In 1917 fourteen-year-old Jessie Carr disappeared from her Pacific Northwest home near Portland. She's the heir to the vast Carr fortune and if she is not found before her twenty-first birthday, now only months away, the fortune will be dispersed to other relatives. Now her uncle, Oliver Beckett, thinks he's found Jessie when he sees her performing on a vaudeville stage. The problem is the young woman insists her name is Leah and though she is the spitting image of Jessie, Oliver soon realizes his error. Though she is not Jessie, Oliver has a back-up plan.
Posts by Jane J
At the beginning of every month LINKcat publishes the Don't Miss Lists of new books and materials that have been added to the catalog. And those lists are super fun to browse and give me books to add to my 'to be read' lists. But what's not fun is realizing as you're perusing is how long you might have to wait for an item to come in for you just when you want something new to read. So here's a tip.
If the current state of politics in the world is stressing you out, then have I got the book for you. Not only is the politician in this book hard-working and honorable (though certainly not perfect), but there is also deep discussion of cakes and pies and pastries and pizza and tacos! I'm getting hungry just writing about it.
During the last few months while we've been social distancing and keeping close to home there have been times when I just want something new to read right now. And at those times I turn to the wonderful Lucky Day section of Wisconsin's Overdrive collection. On any given day when you click into the collection you'll see a lot of familiar authors like James Patterson and Jodi Picoult and Lee Child, to name a few.
Sarah Weinman has been in and about the crime writing world for years. She's written for the New York Times and Vanity Fair as well as for more genre connected publications like Ellery Queen's Mystery Magazine and for the CrimeReads site (highly recommended if you're a crime/mystery fan). Her first full length book was about the connection between the book Lolita and the real life kidnapping of Sally Horner in 1948.
Sharon Bolton is one of those writers who is always coming up with new ways to thrill. Her characters are always sharp and complicated and she doesn't ever seem to tell the same story twice. Thus we come to her newest, The Split, a thriller set at the remote Antarctic island of South Georgia where glaciologist Felicity Lloyd is too late to catch the last boat off the island before winter locks them in. And even worse, she's convinced her ex-husband (and stalker) has made it onto the island from that last ship and now she's trapped with him for possibly months to come.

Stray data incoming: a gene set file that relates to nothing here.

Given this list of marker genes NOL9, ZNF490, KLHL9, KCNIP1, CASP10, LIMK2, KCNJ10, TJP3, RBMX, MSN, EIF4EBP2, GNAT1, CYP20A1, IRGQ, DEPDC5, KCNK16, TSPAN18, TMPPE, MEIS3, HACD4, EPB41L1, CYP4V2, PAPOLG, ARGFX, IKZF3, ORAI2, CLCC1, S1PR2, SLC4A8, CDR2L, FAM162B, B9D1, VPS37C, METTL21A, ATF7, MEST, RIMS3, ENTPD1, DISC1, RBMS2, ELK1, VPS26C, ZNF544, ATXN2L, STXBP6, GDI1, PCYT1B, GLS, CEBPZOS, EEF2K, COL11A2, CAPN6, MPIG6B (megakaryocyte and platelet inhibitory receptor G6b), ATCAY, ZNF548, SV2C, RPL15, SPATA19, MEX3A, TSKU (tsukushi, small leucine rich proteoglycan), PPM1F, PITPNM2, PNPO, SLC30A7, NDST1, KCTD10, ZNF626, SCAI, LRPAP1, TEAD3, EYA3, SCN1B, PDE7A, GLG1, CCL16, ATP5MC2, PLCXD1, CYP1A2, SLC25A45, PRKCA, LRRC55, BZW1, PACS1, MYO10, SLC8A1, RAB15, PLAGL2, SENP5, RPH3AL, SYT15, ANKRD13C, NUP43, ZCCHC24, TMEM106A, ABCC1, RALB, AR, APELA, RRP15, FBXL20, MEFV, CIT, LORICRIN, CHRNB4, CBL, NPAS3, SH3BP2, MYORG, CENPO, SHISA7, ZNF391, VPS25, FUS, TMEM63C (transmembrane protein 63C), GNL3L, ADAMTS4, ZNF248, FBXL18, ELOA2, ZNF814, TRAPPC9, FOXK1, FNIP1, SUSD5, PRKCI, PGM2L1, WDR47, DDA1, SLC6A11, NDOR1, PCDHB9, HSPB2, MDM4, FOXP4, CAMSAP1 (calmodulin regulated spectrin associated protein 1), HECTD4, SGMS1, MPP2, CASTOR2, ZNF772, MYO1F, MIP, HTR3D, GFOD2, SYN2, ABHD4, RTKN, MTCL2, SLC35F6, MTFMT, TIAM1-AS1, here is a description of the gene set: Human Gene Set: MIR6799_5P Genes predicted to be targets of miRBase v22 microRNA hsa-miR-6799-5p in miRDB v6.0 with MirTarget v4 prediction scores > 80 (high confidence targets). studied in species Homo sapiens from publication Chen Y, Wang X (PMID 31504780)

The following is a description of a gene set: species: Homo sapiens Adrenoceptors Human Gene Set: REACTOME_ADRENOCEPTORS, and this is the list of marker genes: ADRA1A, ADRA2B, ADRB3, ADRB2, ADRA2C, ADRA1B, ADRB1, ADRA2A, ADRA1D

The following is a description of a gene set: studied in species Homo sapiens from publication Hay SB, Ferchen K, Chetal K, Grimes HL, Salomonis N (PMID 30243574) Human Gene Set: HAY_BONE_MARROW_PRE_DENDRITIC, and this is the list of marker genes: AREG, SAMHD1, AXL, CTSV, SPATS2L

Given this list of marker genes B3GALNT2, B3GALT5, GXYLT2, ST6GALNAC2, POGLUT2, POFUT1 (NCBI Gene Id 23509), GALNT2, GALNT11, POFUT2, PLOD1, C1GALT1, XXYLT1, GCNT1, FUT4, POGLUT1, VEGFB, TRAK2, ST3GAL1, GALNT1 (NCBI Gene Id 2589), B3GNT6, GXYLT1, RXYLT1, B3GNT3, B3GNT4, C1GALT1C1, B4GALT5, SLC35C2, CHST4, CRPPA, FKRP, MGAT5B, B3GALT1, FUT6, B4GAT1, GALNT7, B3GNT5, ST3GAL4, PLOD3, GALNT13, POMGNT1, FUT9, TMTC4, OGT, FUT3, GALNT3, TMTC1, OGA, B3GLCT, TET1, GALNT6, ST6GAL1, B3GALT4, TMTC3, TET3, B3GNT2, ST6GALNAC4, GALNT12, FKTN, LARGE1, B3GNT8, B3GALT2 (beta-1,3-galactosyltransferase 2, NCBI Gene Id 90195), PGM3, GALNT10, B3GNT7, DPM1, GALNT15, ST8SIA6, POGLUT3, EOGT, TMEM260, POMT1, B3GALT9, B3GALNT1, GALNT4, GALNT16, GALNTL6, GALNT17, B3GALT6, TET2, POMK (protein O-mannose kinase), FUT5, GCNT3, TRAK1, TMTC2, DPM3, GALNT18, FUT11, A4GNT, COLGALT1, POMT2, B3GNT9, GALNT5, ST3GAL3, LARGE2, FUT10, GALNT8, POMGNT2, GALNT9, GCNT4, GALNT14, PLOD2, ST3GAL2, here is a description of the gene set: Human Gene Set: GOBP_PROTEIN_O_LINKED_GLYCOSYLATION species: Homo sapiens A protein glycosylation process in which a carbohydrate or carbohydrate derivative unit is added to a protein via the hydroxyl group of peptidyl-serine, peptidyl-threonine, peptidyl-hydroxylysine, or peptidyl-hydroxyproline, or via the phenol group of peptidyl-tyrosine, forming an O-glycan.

Twenty-One Days is the start of a new series for Perry, one that is deeply rooted in what has come before. This one is set in Edwardian England in 1910 and features Daniel Pitt, the son of Charlotte and Thomas.
Catarina von Hasenberg is used to being underestimated. In fact, given the powerful world within which she operates, she encourages it. Her family is one of the most powerful ones in the universe and thus have some pretty powerful enemies. A fact that became all two clear in the first two books of this Consortium Rebellion trilogy. Cat's problem right now is that she may have done too good a job convincing people that she's just a flighty socialite. So much so that not even her family thinks she can help in waging the battles they face.
I've mentioned it before but when you're looking for something to read right now (in our digital world) you can always find something in the Lucky Day Collection on Overdrive (Libby). The books in this collection are checked out for a shorter amount of time and don't allow for anyone to place them on hold. As you can see from the graphic here (today's front page of available LD books) you'll see a little of everything.
I've now read three books by Mhairi McFarlane and she has quickly moved up my list of romantic comedy authors to the top with Kristan Higgins and Marian Keyes. McFarlane's heroines are smart and independent and funny and a bit beat up by life (that last bit is what makes them so interesting). Though they've been knocked down, they still keep getting back up. So too is the protagonist of If I Never Met You, Laurie.